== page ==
Cattle genomics: sire selection tools for breeding more productive, profitable cows


Cattle genomics: sire selection tools for breeding more productive, profitable cows

September 19, 2022

When we think about what makes a commercial cowherd exceptional, we must remember the long-term role that effective sire selection plays.

Editor’s note: first published: Cattlemen’s News Magazine

Getting the bull buying decision right is critical to the long-term success of a transaction. This decision affects not only the calf production the bull has throughout its life, but also the performance of successive generations when replacement females are kept. Long-lived females are the cornerstone of a profitable commercial operation, so it’s important to identify bulls that will produce fertile females, said Dr. Troy Rowan writes.

A commercial cow usually does not turn a profit until it is six years old. Only then did he recoup the costs of its development and maintenance. We know that developing heifers properly isn’t cheap, so cows that haven’t heard before this profitable age are likely losing money.

Since cow longevity is a very important trait and bulls are the main driver of genetic progress in a commercial herd, having EPD-based selection tools for cow performance is essential for long-term genetic improvement. Predicting a bull’s genetic ability to produce long-lived daughters allows us to better appreciate the “big picture” he provides to the herd.

Many breed associations report cow longevity EPDs. The most common measure is staying power (STAY). STAY EPDs can be interpreted as the difference between sisters in the percentage of daughters that will remain in the herd until the age of six without missing a calf. For example, if Bull A had a STAY EPD of 20 and Bull B had a STAY EPD of 30, we would expect 10% more of Bull B’s daughters to remain in the herd at age 6. The results of using STAY in practice are surprising. An American Simmental Association analysis showed that daughters of bulls in the top 25% of the breed for STAY were twice as likely to remain in the herd at six years of age than daughters of bulls in the bottom 25% of the breed. Daughters of high STAY (top 25%) litters produced an average of two more calves during their reproductive period than daughters of low STAY breeds.

Sustainability is a complex property, meaning it consists of many other individual component properties. All the reasons we can think of to wean a cow early from the herd translate into STAYING: fertility, structural health, udder quality, temperament, mothering ability, and other traits. Many breed associations directly report EPDs for individual cow-centric traits. This allows selection of important female traits in breeds without STAY EPDs, as well as specific components of overall longevity that a particular herd may need.

For example, we may find that our herd is suffering from foot and leg problems, which causes us to cull otherwise fertile and productive four- and five-year-old females. The American Angus Association reports EPDs (smaller EPDs = more favorable phenotypes in both cases) for Leg Angle and Claw Set, which can allow us to more accurately identify bulls that will pass structural health on to their offspring.

A seed producer and friend in Tennessee told me that the way we’ve historically talked about these cow traits has missed the mark. For a long time, these were branded as “comfort features” based on their potential to reduce the labor involved in a particular cow. While more comfortable cows are certainly nice, it is clear that productive, economical, healthy, docile and productive cows are central to commercial cow-calf profitability. These female-directed traits have intrinsic economic value and are the basis of commercial herd success. So we started calling these “core features”.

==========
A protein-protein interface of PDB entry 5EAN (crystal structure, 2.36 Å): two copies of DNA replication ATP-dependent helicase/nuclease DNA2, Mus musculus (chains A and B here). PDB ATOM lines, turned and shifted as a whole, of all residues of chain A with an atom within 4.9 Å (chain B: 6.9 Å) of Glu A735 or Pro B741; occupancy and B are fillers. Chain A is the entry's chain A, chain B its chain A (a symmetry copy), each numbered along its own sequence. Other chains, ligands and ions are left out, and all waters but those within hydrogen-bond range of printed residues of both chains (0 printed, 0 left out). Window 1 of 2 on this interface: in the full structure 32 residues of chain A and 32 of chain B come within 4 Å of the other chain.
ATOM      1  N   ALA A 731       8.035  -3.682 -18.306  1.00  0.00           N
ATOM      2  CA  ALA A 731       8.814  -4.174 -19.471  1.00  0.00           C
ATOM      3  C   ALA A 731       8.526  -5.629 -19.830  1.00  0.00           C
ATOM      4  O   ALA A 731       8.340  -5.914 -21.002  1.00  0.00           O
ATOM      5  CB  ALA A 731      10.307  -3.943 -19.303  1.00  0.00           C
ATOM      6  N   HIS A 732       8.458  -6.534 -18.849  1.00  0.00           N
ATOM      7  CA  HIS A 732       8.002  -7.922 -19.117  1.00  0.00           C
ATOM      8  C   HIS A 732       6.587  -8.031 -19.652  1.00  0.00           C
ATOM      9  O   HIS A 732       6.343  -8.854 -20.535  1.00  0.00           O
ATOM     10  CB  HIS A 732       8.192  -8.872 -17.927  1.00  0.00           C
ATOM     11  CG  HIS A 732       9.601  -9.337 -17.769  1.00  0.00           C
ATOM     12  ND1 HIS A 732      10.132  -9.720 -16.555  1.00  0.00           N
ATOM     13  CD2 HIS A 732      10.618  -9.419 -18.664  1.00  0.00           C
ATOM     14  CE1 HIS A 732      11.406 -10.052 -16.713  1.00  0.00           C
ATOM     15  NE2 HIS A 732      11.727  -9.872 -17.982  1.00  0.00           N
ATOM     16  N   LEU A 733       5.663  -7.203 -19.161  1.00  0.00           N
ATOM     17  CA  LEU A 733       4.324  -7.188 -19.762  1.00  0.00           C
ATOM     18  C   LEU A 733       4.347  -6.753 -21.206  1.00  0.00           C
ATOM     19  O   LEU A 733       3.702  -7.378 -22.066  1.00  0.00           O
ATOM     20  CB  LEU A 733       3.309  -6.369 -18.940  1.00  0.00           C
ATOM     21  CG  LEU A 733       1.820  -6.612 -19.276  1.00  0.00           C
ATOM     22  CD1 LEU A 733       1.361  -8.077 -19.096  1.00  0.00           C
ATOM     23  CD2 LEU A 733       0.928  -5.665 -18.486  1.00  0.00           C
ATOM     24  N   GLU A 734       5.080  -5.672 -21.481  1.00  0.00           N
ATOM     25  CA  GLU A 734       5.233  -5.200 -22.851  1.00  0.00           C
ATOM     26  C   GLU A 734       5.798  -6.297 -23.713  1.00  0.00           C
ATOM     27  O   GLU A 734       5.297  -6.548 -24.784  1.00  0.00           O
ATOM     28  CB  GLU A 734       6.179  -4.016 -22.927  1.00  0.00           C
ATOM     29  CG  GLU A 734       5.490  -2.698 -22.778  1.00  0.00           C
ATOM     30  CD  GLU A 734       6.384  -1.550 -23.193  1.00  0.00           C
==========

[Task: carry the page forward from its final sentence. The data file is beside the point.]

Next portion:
Each of these traits affects the overall profitability of the sire when the producer keeps replacement females. Balancing these traits can be a handful when trying to make genetic progress on other profitable traits (ie, weaning weight) at the same time. Each feature contributes to the overall profitability to varying degrees. Some of these traits are genetically linked in favorable (e.g., stamina and structural health) and unfavorable (e.g., weaning weight and mature cow weight) pathways. Breed associations have worked to develop economic selection indices that determine the weighting of multiple traits according to their relative economic importance in the overall production system. The result is a single value that can be interpreted as an “EPD for profit” that takes into account many economically relevant characteristics. Indexes can be parent, terminal, or composite centered.

For producers who wean calves and keep replacement females, maternal indicators are ideal because they place great emphasis on cow-based foundational traits and maintaining weaning performance. Before using it, it is important to understand the component properties that make up an index. While I won’t go into detail about the individual indexes, I will note that the breed association websites do a great job of describing the production scenarios their indexes are intended for and the features included in the index.

Using a mother-oriented index along with EPDs, a key trait to select bulls, can focus your operation on selecting the most important trait: Profit! The genetic tools I discuss here take the guesswork out of selecting bulls that will produce daughters that will keep our herds profitable and successful for the long term.

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